What’s the difference between marketing to Digital Moms, Asians or Affluents? I mean, you just place your ads where the audience is (repeatedly), in a time when they are open to seeing them, and then let your brilliant creative do the work. If that doesn’t work, you just coupon them until they buy. Right?
It turns out there are distinct differences in our online audiences – the way they think, behave and use connected technology. In our never-ending quest to deliver the right message to the right person at the right time, we need to actually understand the people behind the device (smartphone, tablet or computer).
In class this week, we are going to clear some safe space and openly talk about marketing to 12 different special groups of American consumers.
Affluents: Millionaires shop at Target and Costco like the rest of us. Why? They were smart about earning their money and don’t want to look stupid spending it.
Moms: Mom uses the Internet as a digital breather or break from her sometimes very frustrating routine. She sees it as a lifeline to the real world, especially if she worked outside the home before she became a Mother.
Asians: The Asian-American consumer is an early adopter with huge buying power and outsized social influence ($1 trillion by 2018). With a love for technology, digital entertainment and the freshest food, this group is brand loyal but demands value in exchange for their money. With a significantly higher life expectancy (52.3 vs. 36.7 for non-Hispanic whites) and lower median age, smart marketers view this audience as a very worthwhile long-term investment.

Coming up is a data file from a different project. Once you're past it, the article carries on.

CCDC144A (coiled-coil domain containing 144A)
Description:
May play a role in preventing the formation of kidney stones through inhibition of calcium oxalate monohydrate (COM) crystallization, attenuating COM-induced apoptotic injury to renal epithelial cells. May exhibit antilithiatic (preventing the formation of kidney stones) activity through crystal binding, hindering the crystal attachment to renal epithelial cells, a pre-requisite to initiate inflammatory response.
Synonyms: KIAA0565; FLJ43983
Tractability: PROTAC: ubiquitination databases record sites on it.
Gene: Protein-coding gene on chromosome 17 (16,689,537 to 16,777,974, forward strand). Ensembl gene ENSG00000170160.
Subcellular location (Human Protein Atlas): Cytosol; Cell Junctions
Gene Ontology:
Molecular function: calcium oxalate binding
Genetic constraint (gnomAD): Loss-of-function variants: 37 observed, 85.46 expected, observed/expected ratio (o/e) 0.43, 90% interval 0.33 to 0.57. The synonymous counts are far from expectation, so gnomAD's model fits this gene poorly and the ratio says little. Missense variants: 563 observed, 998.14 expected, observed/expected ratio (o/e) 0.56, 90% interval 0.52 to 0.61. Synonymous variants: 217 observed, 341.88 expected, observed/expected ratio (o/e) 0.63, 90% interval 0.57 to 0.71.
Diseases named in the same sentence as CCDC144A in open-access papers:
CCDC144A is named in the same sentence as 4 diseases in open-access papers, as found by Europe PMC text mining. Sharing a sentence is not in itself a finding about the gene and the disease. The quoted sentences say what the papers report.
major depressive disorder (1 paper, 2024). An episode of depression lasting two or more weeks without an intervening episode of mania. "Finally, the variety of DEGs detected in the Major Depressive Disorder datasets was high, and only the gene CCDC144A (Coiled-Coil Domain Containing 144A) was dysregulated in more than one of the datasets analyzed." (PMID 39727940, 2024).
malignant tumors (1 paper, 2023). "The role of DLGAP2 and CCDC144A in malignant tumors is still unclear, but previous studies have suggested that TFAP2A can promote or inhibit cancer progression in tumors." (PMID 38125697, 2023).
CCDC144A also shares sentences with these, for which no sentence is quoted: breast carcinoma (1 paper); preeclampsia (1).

As early as 2006, Charlene Li and Josh Bernoff were talking about the Social Technographics Profile in their book Groundswell. The premise behind their work is that marketers must consider their audiences, not only in terms of their demographics and psychographics, they must also consider how the audiences use the Internet and connected technologies in their decision-making process when it comes to buying goods and services. It was good work ten years ago, but today Social Technographics is not enough.
Marketers can no longer label people as Creators or Joiners or Inactives and think that these labels tell the whole story. Participation on social networks is near ubiquitous. The use of the smartphone (in store and online) has become an integral part of the shopping process as has the art of pre-shopping or researching before purchase.
Fortunately, we have a lot more research than ever before. Fortunately, we also have smarter and more powerful technology. Fortunately, people are beginning to celebrate their race, ethnicity and heritage as a mark of positive distinction.
Fortunately, we as marketers can finally use technology to deliver unique value to our consumers in a way that respects and celebrates the differences in people while still meeting our corporate objectives.